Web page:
Preprocessing performed by FMRIPREP consist of many interdependent steps. Some of them cannot be validated in an automatic way which leads to a need for visual reports. For every processed piece of data, FMRIPREP produces an HTML report that includes figures and animations designed to highlight different data processing steps. Those reports enable users to quickly verify the validity of individual steps without the need to write any custom code or open intermediate results using specialized software.

Citation boilerplate


FMRIPREP is targeted for research use, and thus its uses will most likely lead to scientific publications. One cannot assume that readers of those publications will be familiar with FMRIPREP, so there is a need to provide an abbreviated description of processing performed by FMRIPREP. The documentation website provides such boilerplate text ready to be reused in publications that used FMRIPREP. Because FMRIPREP runs the slightly different type of processing depending on the inputs, the boilerplate text can be easily adapted via JavaScript controls listing different input options.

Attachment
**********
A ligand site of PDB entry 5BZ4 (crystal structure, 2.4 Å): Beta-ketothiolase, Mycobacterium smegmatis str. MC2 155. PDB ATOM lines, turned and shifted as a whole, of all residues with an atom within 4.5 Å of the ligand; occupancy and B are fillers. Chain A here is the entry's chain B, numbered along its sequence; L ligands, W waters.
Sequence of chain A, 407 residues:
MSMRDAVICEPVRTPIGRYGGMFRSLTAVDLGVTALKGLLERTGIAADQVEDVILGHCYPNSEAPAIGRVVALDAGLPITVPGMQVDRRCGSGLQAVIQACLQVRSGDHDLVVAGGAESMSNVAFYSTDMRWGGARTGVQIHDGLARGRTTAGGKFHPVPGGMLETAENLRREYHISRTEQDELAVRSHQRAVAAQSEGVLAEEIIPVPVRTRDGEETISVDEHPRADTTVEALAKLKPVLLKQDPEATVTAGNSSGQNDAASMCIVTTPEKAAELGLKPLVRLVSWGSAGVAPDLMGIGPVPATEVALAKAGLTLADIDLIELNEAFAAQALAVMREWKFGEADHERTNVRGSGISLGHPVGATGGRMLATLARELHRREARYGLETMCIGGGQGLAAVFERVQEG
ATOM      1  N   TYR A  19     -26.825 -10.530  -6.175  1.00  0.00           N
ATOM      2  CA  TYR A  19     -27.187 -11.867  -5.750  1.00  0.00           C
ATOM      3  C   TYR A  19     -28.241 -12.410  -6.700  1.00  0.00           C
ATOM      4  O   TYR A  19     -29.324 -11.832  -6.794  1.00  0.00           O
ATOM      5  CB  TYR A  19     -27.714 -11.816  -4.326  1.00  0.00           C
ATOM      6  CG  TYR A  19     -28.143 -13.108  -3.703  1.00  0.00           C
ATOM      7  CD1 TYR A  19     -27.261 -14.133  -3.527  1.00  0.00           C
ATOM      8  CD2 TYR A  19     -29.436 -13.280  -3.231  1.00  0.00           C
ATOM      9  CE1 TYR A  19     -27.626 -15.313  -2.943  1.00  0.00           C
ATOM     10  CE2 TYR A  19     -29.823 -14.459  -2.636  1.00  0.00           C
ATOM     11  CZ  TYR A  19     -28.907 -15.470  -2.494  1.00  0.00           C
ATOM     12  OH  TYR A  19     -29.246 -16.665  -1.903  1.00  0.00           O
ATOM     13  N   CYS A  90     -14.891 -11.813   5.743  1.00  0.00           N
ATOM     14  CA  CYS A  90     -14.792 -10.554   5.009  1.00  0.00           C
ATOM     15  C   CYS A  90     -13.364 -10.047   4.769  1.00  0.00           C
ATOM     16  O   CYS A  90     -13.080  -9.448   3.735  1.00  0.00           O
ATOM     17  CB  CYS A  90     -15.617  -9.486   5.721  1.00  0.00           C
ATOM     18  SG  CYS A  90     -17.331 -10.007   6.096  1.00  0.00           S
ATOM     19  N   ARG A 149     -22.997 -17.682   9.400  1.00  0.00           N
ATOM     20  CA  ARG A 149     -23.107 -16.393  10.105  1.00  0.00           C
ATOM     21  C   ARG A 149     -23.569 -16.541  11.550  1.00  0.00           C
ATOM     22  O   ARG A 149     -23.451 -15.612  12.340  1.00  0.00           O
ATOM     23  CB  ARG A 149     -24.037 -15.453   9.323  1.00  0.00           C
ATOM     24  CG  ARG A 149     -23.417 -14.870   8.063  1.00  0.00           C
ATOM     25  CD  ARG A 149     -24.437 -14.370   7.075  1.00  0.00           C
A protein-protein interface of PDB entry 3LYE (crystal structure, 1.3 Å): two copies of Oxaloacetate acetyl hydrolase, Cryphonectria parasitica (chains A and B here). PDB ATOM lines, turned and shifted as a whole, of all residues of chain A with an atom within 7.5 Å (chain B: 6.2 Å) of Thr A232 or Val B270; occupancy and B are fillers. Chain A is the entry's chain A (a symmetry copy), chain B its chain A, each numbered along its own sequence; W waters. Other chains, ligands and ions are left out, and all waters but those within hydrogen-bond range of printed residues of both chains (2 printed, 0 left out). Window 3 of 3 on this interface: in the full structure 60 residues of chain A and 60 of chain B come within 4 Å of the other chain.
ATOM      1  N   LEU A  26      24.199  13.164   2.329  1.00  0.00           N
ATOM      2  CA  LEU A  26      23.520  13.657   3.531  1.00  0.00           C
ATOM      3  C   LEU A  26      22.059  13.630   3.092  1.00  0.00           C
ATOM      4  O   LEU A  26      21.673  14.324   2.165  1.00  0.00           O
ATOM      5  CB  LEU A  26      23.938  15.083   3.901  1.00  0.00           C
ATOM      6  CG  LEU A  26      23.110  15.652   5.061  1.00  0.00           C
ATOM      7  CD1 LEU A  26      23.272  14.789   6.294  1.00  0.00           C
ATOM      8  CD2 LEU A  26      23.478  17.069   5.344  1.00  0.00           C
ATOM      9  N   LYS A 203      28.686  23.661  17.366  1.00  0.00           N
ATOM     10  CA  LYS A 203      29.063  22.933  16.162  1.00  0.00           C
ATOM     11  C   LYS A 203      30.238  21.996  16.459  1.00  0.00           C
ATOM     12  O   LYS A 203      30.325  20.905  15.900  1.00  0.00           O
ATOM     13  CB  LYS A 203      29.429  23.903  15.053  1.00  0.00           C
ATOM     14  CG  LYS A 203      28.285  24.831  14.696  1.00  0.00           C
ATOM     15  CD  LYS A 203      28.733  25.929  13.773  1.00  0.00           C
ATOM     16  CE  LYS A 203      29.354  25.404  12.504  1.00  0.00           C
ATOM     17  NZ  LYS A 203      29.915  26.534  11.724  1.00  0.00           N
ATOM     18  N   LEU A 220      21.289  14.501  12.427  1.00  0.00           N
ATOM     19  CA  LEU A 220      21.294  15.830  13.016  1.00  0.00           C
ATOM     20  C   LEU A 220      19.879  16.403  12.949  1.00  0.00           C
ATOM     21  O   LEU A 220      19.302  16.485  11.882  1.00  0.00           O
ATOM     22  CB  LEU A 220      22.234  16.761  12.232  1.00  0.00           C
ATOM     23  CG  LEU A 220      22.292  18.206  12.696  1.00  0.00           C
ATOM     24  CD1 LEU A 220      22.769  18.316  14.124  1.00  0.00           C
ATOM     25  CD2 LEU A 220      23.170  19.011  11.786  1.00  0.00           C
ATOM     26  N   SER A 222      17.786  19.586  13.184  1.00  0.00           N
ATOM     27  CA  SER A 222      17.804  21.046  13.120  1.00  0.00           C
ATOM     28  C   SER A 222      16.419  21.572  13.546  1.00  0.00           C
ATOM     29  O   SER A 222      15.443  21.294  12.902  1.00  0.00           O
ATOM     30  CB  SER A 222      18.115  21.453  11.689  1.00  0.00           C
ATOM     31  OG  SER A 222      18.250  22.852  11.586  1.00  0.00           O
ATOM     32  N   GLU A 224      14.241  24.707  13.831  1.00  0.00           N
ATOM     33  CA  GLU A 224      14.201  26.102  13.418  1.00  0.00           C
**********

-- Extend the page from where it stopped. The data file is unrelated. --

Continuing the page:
Cost

I hope I made a convincing argument for building robust, easy to use software that also excels in transparency. It is worth noting that the extra steps that need to be taken to turn a black box analysis tool into a glass box analysis tool require extra effort. After all guides for interpreting results and the educational documentation will not write itself and code for reporting tools will not appear out of anywhere. Nonetheless, I do feel that the glass box philosophy is worth pursuing and may reduce the amount of user support necessary for the analysis tool. Furthermore, some of the addition necessary to turn your app into a glass box (for example documentation) could be contributed by users themselves. This is a great opportunity to grow your open source contributor network.


PS I by no means invented the term “glass box” – it has been used previously (for example in the context of software testing). However, because this term fits so well with these design principles I decided to highjack it.